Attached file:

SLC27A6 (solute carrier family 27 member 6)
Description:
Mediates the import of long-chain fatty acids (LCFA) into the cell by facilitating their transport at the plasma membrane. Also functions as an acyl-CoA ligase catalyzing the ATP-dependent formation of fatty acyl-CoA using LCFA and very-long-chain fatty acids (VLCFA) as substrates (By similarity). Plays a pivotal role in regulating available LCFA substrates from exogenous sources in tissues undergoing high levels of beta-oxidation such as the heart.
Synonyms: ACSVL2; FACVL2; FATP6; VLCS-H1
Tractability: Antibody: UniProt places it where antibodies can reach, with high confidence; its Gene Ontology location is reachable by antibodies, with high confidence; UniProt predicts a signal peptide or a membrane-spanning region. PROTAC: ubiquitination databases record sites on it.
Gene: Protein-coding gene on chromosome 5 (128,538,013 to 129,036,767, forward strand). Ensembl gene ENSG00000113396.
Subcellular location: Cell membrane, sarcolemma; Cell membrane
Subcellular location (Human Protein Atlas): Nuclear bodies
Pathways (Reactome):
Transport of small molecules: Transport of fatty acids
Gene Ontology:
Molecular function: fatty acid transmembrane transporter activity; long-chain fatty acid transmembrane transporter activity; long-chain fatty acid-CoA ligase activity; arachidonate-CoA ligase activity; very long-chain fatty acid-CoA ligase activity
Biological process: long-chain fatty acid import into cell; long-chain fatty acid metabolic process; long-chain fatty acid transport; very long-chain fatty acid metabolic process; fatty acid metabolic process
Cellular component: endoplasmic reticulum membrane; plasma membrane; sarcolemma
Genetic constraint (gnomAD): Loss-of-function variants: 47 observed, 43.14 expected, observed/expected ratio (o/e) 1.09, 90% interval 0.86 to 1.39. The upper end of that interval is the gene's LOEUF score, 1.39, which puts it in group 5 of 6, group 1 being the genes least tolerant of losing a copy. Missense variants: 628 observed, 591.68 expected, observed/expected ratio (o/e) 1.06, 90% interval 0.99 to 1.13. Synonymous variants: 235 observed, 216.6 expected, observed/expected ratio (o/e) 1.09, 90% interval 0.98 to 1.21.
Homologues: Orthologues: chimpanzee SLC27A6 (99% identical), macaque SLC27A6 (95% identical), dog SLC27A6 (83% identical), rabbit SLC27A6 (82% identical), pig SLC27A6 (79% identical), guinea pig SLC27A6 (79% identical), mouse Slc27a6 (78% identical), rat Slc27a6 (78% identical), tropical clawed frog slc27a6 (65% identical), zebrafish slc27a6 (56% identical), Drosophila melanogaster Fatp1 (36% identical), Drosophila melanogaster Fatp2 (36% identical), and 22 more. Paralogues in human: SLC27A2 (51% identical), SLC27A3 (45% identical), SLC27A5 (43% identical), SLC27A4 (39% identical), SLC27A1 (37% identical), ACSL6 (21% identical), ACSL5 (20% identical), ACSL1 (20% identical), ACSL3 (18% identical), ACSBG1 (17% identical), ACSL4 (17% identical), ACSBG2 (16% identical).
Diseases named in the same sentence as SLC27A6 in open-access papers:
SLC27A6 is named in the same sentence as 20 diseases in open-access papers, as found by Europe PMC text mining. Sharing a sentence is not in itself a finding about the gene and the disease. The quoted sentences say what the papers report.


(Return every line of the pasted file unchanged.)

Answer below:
SLC27A6 (solute carrier family 27 member 6)
Description:
Mediates the import of long-chain fatty acids (LCFA) into the cell by facilitating their transport at the plasma membrane. Also functions as an acyl-CoA ligase catalyzing the ATP-dependent formation of fatty acyl-CoA using LCFA and very-long-chain fatty acids (VLCFA) as substrates (By similarity). Plays a pivotal role in regulating available LCFA substrates from exogenous sources in tissues undergoing high levels of beta-oxidation such as the heart.
Synonyms: ACSVL2; FACVL2; FATP6; VLCS-H1
Tractability: Antibody: UniProt places it where antibodies can reach, with high confidence; its Gene Ontology location is reachable by antibodies, with high confidence; UniProt predicts a signal peptide or a membrane-spanning region. PROTAC: ubiquitination databases record sites on it.
Gene: Protein-coding gene on chromosome 5 (128,538,013 to 129,036,767, forward strand). Ensembl gene ENSG00000113396.
Subcellular location: Cell membrane, sarcolemma; Cell membrane
Subcellular location (Human Protein Atlas): Nuclear bodies
Pathways (Reactome):
Transport of small molecules: Transport of fatty acids
Gene Ontology:
Molecular function: fatty acid transmembrane transporter activity; long-chain fatty acid transmembrane transporter activity; long-chain fatty acid-CoA ligase activity; arachidonate-CoA ligase activity; very long-chain fatty acid-CoA ligase activity
Biological process: long-chain fatty acid import into cell; long-chain fatty acid metabolic process; long-chain fatty acid transport; very long-chain fatty acid metabolic process; fatty acid metabolic process
Cellular component: endoplasmic reticulum membrane; plasma membrane; sarcolemma
Genetic constraint (gnomAD): Loss-of-function variants: 47 observed, 43.14 expected, observed/expected ratio (o/e) 1.09, 90% interval 0.86 to 1.39. The upper end of that interval is the gene's LOEUF score, 1.39, which puts it in group 5 of 6, group 1 being the genes least tolerant of losing a copy. Missense variants: 628 observed, 591.68 expected, observed/expected ratio (o/e) 1.06, 90% interval 0.99 to 1.13. Synonymous variants: 235 observed, 216.6 expected, observed/expected ratio (o/e) 1.09, 90% interval 0.98 to 1.21.
Homologues: Orthologues: chimpanzee SLC27A6 (99% identical), macaque SLC27A6 (95% identical), dog SLC27A6 (83% identical), rabbit SLC27A6 (82% identical), pig SLC27A6 (79% identical), guinea pig SLC27A6 (79% identical), mouse Slc27a6 (78% identical), rat Slc27a6 (78% identical), tropical clawed frog slc27a6 (65% identical), zebrafish slc27a6 (56% identical), Drosophila melanogaster Fatp1 (36% identical), Drosophila melanogaster Fatp2 (36% identical), and 22 more. Paralogues in human: SLC27A2 (51% identical), SLC27A3 (45% identical), SLC27A5 (43% identical), SLC27A4 (39% identical), SLC27A1 (37% identical), ACSL6 (21% identical), ACSL5 (20% identical), ACSL1 (20% identical), ACSL3 (18% identical), ACSBG1 (17% identical), ACSL4 (17% identical), ACSBG2 (16% identical).
Diseases named in the same sentence as SLC27A6 in open-access papers:
SLC27A6 is named in the same sentence as 20 diseases in open-access papers, as found by Europe PMC text mining. Sharing a sentence is not in itself a finding about the gene and the disease. The quoted sentences say what the papers report.